Adam Richardson’s first day of rehearsals for the touring production of CATS was very different than most musical rehearsals. The time was spent learning how to be and think like a feline.
“We had a full day of cat school,” says Richardson, who plays Old Deuteronomy in the show. “We were crawling around and learning cat mannerisms. We had cat sensory exercises.”
The national tour of CATS will take over the Altria Theater stage from Tuesday, February 4, through Sunday, February 7. Composed by Andrew Lloyd Webber and based on T.S. Eliot’s Old Possum’s Book of Practical Cats, the record-breaking musical opened on Broadway in 1982 at the Winter Garden Theatre, where it ran for 7,485 performances and eighteen years.
A native of Smithfield, Virginia, Richardson had auditioned for the 2016 Broadway revival, but didn’t get cast in that production. When the national tour was announced, he auditioned and was tapped for the show.
“I’m one of the original members of the touring company. I started with the show in December 2018,” he says.
He joined the production as one of the members of the CATS chorus, actors who sing the show through backstage. He stepped into the role of Old Deuteronomy just a week-and-a-half ago. “What I love about Old Deuteronomy is that he is so wise,” Richardson says. “Wisdom oozes out of him, especially during the second act.”
A Love of Music
Music has always been an important part of Richardson’s life. “I was a pianist first and I hated it. I begged my parents to let me stop taking piano,” he says. “I always sang in chorus in school and church. I started doing plays in middle school.”
Richardson attended The Governor’s School for the Arts in Norfolk and participated in the vocal program. “That’s where it clicked for me that I had a talent,” he says.
He went on to major in vocal performance at Carnegie Mellon University where he received a Bachelor of Fine Arts degree. He got his master’s in vocal performance from The Juilliard School. “If you had asked me what I wanted to do when I was twenty, I would have said be an opera singer and a star,” he says. “When I graduated from Juilliard, I just wanted to sing and make art – do work in some sort of capacity in my chosen field and be happy.”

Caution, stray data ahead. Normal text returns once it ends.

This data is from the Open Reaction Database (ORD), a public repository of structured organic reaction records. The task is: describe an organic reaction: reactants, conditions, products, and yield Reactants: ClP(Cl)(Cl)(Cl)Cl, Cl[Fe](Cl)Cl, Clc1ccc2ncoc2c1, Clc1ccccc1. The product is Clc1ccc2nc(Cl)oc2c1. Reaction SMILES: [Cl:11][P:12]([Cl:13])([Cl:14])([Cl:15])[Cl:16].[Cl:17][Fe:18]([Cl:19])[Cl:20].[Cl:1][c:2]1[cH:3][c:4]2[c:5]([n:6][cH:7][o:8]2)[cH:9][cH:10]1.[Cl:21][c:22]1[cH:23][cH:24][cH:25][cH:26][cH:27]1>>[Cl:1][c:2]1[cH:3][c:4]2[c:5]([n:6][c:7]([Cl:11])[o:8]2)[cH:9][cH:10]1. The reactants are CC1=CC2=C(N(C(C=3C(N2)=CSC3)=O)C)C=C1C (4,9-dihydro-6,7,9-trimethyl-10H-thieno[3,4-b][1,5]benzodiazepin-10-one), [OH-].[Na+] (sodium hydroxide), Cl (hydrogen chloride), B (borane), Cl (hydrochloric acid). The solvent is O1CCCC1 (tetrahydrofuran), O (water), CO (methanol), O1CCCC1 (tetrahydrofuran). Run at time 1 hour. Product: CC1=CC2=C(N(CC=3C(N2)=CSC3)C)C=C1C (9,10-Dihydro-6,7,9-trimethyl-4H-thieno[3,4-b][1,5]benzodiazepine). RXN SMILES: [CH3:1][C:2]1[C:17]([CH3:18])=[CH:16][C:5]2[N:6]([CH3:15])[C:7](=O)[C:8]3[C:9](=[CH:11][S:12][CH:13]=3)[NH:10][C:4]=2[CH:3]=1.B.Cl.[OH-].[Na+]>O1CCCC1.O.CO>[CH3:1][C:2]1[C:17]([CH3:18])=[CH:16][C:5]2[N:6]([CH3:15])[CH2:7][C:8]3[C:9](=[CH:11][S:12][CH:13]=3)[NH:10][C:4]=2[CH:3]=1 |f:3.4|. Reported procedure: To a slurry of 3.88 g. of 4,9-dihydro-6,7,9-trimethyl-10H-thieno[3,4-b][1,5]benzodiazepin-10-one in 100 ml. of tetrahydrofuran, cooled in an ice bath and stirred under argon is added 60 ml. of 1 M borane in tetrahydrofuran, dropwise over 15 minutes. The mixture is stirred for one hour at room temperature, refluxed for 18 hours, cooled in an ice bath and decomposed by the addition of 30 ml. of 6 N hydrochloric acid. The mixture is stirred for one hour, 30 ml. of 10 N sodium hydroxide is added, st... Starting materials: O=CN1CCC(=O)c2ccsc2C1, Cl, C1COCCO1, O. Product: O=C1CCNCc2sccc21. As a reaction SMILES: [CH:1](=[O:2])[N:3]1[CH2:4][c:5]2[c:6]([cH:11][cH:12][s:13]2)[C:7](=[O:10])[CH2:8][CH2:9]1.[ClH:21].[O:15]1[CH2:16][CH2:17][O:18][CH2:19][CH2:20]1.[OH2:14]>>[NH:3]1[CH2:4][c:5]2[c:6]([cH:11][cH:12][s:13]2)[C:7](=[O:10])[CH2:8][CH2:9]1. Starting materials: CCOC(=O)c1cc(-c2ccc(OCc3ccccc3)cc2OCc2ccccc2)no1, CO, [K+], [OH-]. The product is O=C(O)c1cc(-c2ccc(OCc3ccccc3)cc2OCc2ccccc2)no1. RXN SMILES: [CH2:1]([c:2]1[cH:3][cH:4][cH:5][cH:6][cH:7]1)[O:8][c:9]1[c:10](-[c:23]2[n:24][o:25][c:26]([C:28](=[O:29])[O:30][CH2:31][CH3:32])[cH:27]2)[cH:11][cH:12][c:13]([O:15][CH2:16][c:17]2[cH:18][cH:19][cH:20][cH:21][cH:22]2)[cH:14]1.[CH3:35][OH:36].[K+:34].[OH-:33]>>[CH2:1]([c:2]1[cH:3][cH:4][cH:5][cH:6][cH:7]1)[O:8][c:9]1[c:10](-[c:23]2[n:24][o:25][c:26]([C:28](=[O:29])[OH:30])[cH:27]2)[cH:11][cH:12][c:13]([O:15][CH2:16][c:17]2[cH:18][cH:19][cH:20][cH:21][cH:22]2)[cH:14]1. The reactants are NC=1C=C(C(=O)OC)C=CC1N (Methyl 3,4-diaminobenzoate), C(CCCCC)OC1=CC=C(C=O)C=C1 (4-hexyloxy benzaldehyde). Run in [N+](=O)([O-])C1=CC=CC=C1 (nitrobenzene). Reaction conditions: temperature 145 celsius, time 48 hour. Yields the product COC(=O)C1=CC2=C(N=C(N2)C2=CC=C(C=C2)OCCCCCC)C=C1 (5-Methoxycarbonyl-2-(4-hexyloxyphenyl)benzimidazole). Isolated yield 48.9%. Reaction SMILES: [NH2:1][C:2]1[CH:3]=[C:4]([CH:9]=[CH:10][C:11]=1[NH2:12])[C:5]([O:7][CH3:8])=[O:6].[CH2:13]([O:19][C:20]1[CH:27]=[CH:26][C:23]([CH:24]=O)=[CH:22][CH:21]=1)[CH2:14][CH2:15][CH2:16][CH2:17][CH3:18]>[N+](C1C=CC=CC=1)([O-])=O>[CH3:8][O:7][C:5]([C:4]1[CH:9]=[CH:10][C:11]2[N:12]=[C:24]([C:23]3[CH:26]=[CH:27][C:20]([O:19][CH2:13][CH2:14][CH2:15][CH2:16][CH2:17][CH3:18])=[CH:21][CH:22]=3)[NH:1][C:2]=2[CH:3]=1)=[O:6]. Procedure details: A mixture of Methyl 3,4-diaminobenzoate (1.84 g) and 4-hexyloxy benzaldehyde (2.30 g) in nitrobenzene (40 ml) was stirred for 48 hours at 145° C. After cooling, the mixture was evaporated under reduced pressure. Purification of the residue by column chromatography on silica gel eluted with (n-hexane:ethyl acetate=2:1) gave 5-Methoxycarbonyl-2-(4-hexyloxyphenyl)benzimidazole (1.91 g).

During his career, Richardson has performed in everything from opera to musicals. “It has helped me to diversify myself as an artist who is classically trained,” he says.
Many of the classes he had at Carnegie Mellon and Juilliard – such as acting, ballet, movement, and drama – gave him a “leg up in auditioning for musical theater,” he says. “I’m really lucky to have gone to those two schools.”
One of the challenges of being in a musical like CATS is the strain that it puts on your voice. The show is sung through, from beginning to end. It’s also a real workout for dancers. “My castmates are truly phenomenal dancers and actors,” he says. “This is one of the hardest shows for any dancer to do.”
Some people have a hard time grasping the gist of the show, he adds. “The show is about one night once a year when all the cats come together to choose one cat to be reborn. During the evening all the cats plead their case to go to the Heaviside Layer.”
The touring production features new sound design, direction, and choreography by Tony Award-nominated Andy Blankenbuehler, based on the original choreography by Gillian Lynne. Blankenbuehler did the choreography for In the Heights and Hamilton. He also choreographed the movie version of CATS.
“They wanted to bring a more fresh version but still have some of the original choreography,” Richardson says. “Audiences love the blending of those two styles.”
Richardson saw the movie version of the show on Christmas day in Toronto. “Something that I enjoyed about the movie is one of the biggest criticisms of CATS,” he says. “People say there is no story, but there is a story even though it might be a little loose. The movie did a good job of flushing the story out more to make it more understandable for first-time CATS viewer.”
A week or two ago, Richardson and his castmates performed at the Ferguson Center for the Arts in Newport News. “I was at home,” he says. “When I’m in Richmond, I will have some friends and family drive up to see the show.”
Living in New York City is very different than being in Southeastern Virginia, he adds. “When I was in Newport News I drove home when the sun was setting. I forget how beautiful Virginia is. Being in New York you don’t get a lot of beautiful sunsets because of the tall buildings. I took the beauty in Virginia for granted growing up.”
CATS runs through Sunday, February 9, at Altria Theater. Student discounts for day-only tickets for some shows are available. Best availability for tickets overall is early in the week. For tickets and information, visit BroadwayinRichmond.com.
Read the RFM review (also by Joan) here.